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General Winfield Scott wrote this letter from New York to congressman Charles Fenton Mercer, fellow War of 1812 general and Whig, in 1832 about documents that he received from Mercer and an upcoming bill on pay for army officers.

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General Winfield Scott wrote this letter from New York to congressman Charles Fenton Mercer, fellow War of 1812 general and Whig, in 1832 about documents that he received from Mercer and an upcoming bill on pay for army officers.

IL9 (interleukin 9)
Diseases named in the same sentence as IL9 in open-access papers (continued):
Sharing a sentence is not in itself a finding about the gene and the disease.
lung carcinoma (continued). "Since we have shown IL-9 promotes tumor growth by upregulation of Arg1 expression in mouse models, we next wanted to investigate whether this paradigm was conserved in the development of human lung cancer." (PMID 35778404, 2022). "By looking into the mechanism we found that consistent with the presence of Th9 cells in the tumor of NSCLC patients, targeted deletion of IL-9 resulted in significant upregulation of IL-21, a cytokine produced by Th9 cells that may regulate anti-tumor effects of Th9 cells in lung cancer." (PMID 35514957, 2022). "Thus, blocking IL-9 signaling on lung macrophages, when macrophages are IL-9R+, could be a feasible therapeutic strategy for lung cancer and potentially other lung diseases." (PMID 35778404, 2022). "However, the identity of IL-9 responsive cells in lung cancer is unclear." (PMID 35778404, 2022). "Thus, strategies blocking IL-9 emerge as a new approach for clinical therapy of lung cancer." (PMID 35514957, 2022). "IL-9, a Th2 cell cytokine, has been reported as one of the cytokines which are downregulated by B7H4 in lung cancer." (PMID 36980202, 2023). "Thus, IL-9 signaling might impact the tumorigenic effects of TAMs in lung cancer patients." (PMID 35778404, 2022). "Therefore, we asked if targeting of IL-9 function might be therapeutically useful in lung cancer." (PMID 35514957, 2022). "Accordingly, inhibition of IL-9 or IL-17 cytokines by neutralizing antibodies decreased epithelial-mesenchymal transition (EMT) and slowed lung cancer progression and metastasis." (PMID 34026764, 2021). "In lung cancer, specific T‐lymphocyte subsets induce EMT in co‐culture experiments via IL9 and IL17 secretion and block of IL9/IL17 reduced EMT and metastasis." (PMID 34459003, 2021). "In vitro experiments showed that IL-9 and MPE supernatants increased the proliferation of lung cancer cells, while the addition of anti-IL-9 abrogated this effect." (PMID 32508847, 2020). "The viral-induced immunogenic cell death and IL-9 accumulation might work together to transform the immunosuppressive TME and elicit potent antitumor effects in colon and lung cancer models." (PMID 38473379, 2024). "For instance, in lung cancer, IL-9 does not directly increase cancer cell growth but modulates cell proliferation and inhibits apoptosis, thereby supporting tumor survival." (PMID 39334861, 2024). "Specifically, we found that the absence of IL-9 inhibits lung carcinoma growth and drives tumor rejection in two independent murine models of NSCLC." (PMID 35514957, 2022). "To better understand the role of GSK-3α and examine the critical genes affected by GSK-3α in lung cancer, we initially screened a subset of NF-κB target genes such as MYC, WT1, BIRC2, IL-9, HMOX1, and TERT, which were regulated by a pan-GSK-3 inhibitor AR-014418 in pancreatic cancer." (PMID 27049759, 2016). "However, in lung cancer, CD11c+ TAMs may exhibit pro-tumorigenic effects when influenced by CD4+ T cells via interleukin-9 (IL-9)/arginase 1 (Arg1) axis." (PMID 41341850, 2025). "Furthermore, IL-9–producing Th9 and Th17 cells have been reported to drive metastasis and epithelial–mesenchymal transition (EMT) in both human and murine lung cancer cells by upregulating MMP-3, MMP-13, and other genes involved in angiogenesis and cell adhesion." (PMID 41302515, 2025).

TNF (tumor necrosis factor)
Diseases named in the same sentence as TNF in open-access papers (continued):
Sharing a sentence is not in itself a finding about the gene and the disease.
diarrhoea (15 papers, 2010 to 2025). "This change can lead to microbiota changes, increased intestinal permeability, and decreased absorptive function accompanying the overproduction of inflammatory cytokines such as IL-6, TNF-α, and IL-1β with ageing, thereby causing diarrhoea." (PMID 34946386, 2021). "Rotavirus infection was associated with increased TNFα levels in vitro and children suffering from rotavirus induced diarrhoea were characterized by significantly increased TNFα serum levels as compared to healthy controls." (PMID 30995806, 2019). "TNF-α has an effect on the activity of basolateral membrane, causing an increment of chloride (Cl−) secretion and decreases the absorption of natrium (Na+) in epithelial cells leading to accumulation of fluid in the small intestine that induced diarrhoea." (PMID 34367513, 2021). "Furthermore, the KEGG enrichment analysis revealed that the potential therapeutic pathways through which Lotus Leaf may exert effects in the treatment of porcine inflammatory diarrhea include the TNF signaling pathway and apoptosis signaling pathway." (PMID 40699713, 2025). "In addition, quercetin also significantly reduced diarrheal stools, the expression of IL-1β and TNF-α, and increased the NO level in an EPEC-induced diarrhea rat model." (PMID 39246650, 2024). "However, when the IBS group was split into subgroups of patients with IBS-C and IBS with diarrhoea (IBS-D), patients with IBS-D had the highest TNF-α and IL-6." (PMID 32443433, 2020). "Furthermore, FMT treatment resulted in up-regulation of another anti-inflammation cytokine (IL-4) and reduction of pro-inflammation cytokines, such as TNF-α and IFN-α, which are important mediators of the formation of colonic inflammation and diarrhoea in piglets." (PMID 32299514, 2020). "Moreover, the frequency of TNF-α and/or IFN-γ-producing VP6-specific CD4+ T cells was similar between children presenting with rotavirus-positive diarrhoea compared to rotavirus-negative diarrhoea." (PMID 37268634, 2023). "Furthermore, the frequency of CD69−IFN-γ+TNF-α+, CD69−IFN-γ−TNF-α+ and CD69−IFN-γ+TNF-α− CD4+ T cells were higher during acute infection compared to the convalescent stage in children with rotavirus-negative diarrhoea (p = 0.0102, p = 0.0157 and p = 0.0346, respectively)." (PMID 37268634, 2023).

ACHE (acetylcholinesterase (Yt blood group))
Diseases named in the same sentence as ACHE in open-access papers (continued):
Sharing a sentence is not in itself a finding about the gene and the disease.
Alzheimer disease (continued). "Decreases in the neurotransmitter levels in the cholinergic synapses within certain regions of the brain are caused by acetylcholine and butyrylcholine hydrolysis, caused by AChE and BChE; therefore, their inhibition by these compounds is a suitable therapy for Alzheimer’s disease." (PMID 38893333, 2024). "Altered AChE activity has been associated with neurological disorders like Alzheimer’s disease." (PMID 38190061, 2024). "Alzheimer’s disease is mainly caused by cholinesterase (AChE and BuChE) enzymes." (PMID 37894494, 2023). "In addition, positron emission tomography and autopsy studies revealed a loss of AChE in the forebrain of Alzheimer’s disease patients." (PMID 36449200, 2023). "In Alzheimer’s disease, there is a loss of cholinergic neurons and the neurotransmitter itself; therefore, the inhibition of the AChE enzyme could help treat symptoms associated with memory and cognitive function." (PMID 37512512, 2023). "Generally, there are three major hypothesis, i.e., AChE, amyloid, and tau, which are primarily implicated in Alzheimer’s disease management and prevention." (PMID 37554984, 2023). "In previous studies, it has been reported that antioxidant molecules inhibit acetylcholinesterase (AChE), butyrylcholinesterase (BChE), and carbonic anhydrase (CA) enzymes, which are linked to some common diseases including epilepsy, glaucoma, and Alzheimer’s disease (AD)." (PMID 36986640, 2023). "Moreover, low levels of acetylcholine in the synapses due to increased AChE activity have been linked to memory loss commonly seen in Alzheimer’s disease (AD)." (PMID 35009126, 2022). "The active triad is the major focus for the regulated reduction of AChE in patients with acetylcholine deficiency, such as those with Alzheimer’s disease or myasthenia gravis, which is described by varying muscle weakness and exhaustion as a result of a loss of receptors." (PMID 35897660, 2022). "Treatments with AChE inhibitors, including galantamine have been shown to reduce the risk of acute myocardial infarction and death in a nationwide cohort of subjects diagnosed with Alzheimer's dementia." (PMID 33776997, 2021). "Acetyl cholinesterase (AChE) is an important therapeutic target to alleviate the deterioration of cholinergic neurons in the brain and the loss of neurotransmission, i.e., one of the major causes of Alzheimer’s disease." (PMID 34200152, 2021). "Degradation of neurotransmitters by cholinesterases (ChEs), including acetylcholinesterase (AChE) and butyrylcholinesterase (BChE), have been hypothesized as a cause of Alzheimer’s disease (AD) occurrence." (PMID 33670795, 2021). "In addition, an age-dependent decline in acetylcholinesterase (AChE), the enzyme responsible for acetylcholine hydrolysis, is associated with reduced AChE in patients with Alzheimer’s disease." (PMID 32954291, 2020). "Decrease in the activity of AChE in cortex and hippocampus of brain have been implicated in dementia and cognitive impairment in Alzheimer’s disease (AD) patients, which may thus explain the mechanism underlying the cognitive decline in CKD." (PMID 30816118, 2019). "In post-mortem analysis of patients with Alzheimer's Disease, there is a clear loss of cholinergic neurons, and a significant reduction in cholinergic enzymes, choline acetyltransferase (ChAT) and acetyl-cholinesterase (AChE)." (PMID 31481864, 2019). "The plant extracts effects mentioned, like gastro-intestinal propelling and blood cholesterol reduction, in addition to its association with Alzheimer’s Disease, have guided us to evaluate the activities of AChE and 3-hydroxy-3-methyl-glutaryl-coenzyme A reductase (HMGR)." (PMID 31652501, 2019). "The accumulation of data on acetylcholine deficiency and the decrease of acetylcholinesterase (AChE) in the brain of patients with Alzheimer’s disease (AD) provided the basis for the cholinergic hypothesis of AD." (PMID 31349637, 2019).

Autograph letter signed "Winfield Scott" in letter and "W. S. in postscript. 2 pages, 8 x 10, 1 sheet folded, front and verso, docketed on verso. New York, Jan. 18, 1832. Addressed to General C. F. Mercer, Member of Congress, Washington, D. C. In full: "I thank you for the copy of the public documents you were so good to send me a few days ago. The sight of your hand writing was pleasant. ' What,' said my wife, '& no letter?' I replied - that, what with your council & duties in the home, I presume you were too much occupied to write letters except on the business, & that the package in question, was, at least, evi-dence that you some times thought of us.' When you write then, give him mu best remembrances. So much for the family colloquy of which you were the subject. I have been put in orders as a member of an Ordnance Board which is to be assembled at Washington but no day has yet been given. It will, probably, not meet before the Spring, & for certain official reasons, I have requested to be relieved. I do not, therefore, hope to have the pleasure of seeing you during you present Session - certainly not before. April or May. Are you acquainted with general Ward of the Military Committee of youe Home? In reply to a kind note from him, he has rather a long letter from me which I beg you will have the goodness to read. It relates to colonel Dray-[obscured by tape] Bill for fixing the pay & [illegible] of the officers of the army, which, if it should pass, would not deeply affect me. I denied General W. to show my letter to some of the members of his Committee. I am more desirous that it should be read by you. I remain, with the greatest esteem, yr friend". Postscripted: "If my friend, John Mercer, [illegible] in Washington, please, when you see him, give him my affectionate regards." "C. F. Mercer" is probably CHARLES FENTON MERCER (1778-1858, born in Fredericksburg, Virginia) was a brigadier general during the War of 1812 and represented Virginia in the House of Representatives from 1817 to 1839. He was also a Whig, like Scott. Scott (1786-1866, born in Petersburg, Virginia) rose to Major General in the War of 1812 and deserves to be recognized as one of the finest military leaders the U.S. has produced. During the Mexican War, he captured Vera Cruz, defeated the Mexicans at Cerro Gordo, Contreras, Churubusco, Molino del Rey and Chapultepec and occupied Mexico City. His campaign from the coast to Mexico City, against a foe more skilled and tenacious than is generally recalled today, was bold, and brilliantly executed. Scott was General in Chief of the United States Army from 1841 to 1861, the start of the American Civil War. The "Anaconda Plan" he proposed to President Lincoln in 1861, calling for a blockade of southern ports coordinated with a combined army/navy push down the Mississippi River to cut the Confederacy in half, provided the framework for ultimate Union victory. Scott was less successful in the political arena. "Old Fuss n' Feathers" was the last presidential nominee of the Whig Party and lost the election of 1852 to Democrat Franklin Pierce. Fragile. Lightly toned, foxed, soiled, stained and creased. Tape repairs on page 2, which touch handwriting but not signature. Rust stains at top of docket. Rounded corners. Red wax seal remnant and paper loss on verso of docket. Folded thrice horizontally and vertically. Heavy separations along spine with tap repairs. Tears along right and left edges of letter at folds. Otherwise in fine condition.

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